This isn’t meant to underestimate Clooney’s natural versatility, but in Solaris, he unwittingly becomes an icon for the difficulties of Soderbergh’s experiment. His fish-eyed, sombre gaze feels unconvincing, and the clear commercial need to ogle on Clooney’s starry sexiness – there are spurious love-making flashbacks and even a couple of gratuitous shots of Clooney’s tensed bum – jars with the subject matter. (Those familiar with Tarkovsky’s version would surely chuckle at the sheer unlikelihood of that film’s lead, the extremely solemn Donatas Banionis, ever being asked to perform similar scenes).
Before placing Solaris conclusively into the bracket of “interesting failure”, though, it is worth recognising the film’s merits, and the fact that it was never intended to be a like-for-like remake of Tarkovsky’s vision. Indeed, this was the very dialectic brought up by Mark Kermode in a recent tweet, in which he railed against the premeditated snobbery of those denigrating the right of Soderbergh’s version to even be considered in the same breath as Tarkovsky’s. Kermode is, of course, right, although as someone commented immediately underneath, allowing both movies to be considered side-by-side is unlikely to provide much in the way of objective evidence for Soderbergh’s film being better – which it clearly isn’t.
Soderbergh may not have succeeded in matching the profundity of Tarkovsky’s colossal treatise on what it means to be human, but who says he was even trying in the first place? And his more genre-inflected take finds other angles in the story not altogether clear in Tarkovsky’s version. Soderbergh’s film is, in essence, a superior romantic drama, wrapped up in a sci-fi conceit. The tale is age-old: an examination of the poignancy to be found in remembering a lost love. Whereas Tarkovsky’s film was a cerebral engagement with concepts of memory, relativity and Lacanian theory, Soderbergh’s is a classy, narrative piece – no more, no less.
Where Soderbergh loses out to Tarkovsky in lyricism and philosophy, he more than holds his own in terms of structure, style and emotion. Solaris is a prime example of Soderbergh’s masterly use of the flashback as an imaginative way of making comprehensible to a mainstream audience what is at stake in the psychologically fraught sequences on the spacecraft (see the truly brilliant Clooney-Lopez seduction sequence in Out of Sight as another such example). As Kelvin sleeps – which brings the visitations of his wife – his dreams expertly take us, the audience, chronologically through the history of his relationship with his wife. As the recollections reach their poignant conclusion over what ultimately happened to her, it chimes with the emerging crisis over what to do with her troubling apparition on the spacecraft.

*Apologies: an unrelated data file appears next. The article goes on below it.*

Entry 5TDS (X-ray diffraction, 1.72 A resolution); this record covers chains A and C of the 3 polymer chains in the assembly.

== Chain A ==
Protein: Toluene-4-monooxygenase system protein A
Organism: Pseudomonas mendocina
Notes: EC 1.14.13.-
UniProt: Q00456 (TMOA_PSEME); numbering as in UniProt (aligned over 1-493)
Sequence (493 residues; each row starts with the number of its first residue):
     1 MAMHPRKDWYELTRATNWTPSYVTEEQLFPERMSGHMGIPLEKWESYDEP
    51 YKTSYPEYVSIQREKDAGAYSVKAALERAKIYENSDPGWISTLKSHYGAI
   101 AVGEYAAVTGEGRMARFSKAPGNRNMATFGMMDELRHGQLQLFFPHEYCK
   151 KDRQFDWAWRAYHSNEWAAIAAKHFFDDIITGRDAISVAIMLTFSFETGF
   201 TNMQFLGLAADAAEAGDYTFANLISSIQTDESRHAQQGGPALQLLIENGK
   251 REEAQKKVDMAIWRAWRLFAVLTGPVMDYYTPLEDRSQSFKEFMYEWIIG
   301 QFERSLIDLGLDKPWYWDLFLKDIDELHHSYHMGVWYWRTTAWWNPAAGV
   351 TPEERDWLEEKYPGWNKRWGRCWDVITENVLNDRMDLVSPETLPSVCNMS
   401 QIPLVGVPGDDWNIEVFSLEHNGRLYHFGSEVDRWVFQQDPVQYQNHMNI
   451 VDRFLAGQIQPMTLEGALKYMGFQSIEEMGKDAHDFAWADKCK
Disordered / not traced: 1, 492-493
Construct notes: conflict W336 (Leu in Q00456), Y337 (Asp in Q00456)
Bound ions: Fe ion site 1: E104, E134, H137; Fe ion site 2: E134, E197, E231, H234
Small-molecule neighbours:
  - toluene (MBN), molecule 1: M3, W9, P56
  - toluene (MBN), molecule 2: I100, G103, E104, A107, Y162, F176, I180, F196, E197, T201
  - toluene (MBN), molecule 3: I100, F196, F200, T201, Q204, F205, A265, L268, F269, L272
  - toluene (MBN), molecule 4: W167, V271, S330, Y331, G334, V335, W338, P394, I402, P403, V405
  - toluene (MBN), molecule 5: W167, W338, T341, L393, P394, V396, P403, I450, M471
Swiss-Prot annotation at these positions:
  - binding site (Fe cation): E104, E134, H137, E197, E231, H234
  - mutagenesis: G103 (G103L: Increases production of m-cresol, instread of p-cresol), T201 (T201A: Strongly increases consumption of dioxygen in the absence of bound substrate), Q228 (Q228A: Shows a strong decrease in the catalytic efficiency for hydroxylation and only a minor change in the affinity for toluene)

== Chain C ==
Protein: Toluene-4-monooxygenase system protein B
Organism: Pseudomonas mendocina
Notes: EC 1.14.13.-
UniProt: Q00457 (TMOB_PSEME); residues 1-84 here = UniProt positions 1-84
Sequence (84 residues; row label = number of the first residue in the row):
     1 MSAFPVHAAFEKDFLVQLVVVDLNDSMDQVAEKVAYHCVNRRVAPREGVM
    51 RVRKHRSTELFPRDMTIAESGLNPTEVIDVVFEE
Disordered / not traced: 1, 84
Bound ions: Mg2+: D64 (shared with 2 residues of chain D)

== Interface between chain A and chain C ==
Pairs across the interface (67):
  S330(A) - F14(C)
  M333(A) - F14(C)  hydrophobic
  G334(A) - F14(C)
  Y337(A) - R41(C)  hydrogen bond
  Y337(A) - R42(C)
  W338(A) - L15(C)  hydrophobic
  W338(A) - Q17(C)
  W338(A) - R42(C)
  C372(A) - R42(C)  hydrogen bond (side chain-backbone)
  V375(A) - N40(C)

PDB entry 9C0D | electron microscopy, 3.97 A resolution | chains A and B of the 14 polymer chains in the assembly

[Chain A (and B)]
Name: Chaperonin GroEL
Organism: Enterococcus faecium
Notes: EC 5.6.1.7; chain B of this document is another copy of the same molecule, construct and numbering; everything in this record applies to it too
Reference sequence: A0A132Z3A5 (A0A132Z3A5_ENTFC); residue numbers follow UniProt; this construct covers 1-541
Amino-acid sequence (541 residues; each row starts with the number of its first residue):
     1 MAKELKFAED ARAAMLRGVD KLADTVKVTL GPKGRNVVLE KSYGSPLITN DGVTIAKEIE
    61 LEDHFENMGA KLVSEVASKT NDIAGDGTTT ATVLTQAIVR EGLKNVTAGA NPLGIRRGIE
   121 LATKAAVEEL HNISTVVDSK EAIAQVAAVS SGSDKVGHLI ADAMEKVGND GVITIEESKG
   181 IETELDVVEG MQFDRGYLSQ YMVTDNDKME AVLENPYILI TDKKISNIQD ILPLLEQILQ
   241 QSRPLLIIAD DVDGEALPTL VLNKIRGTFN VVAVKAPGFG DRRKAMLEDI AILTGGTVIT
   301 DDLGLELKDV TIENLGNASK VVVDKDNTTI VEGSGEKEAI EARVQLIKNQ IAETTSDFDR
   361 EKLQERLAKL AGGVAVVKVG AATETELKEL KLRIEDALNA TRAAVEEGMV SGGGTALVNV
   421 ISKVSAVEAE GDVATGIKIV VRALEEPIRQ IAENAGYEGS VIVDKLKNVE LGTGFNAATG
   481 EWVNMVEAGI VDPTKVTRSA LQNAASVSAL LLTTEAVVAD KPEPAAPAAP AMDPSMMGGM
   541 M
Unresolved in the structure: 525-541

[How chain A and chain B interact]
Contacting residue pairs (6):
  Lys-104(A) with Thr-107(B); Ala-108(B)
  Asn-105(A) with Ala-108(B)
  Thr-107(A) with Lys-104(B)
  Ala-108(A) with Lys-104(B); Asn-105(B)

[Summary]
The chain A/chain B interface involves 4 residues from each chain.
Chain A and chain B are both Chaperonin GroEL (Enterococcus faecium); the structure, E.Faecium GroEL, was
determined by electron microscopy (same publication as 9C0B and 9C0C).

The sheen of Soderbergh’s cinematography and mise en scène is also first-class in Solaris. Often noted for themed, colour-coded palettes in Out of Sight and Traffic, the brown, metallic hues of Solaris’ opening sequences automatically clue the audience in to a nagging sense that something isn’t quite right with Kelvin’s mental state. Cliff Martinez’s tender, subtle score is also the perfect accompaniment to the slow-burning, emotional undertow of the film.
Viewed with the understanding that Soderbergh wasn’t trying to ape, steal from, or even better Tarkovsky, his Solaris exercise actually takes on a much more favourable light. In attempting to pay homage to the man, while also transposing the weighty ideas of Solaris to a format suitable to a mainstream audience, he surely succeeded in crafting yet another ingenious chapter in one of American cinema’s most admirable careers. And with Soderbergh coming out of “retirement” at the tender age of 54, could there be more such experiments left? Say, a version of Tarkovsky’s incomparable Stalker? I, for one, won’t be complaining.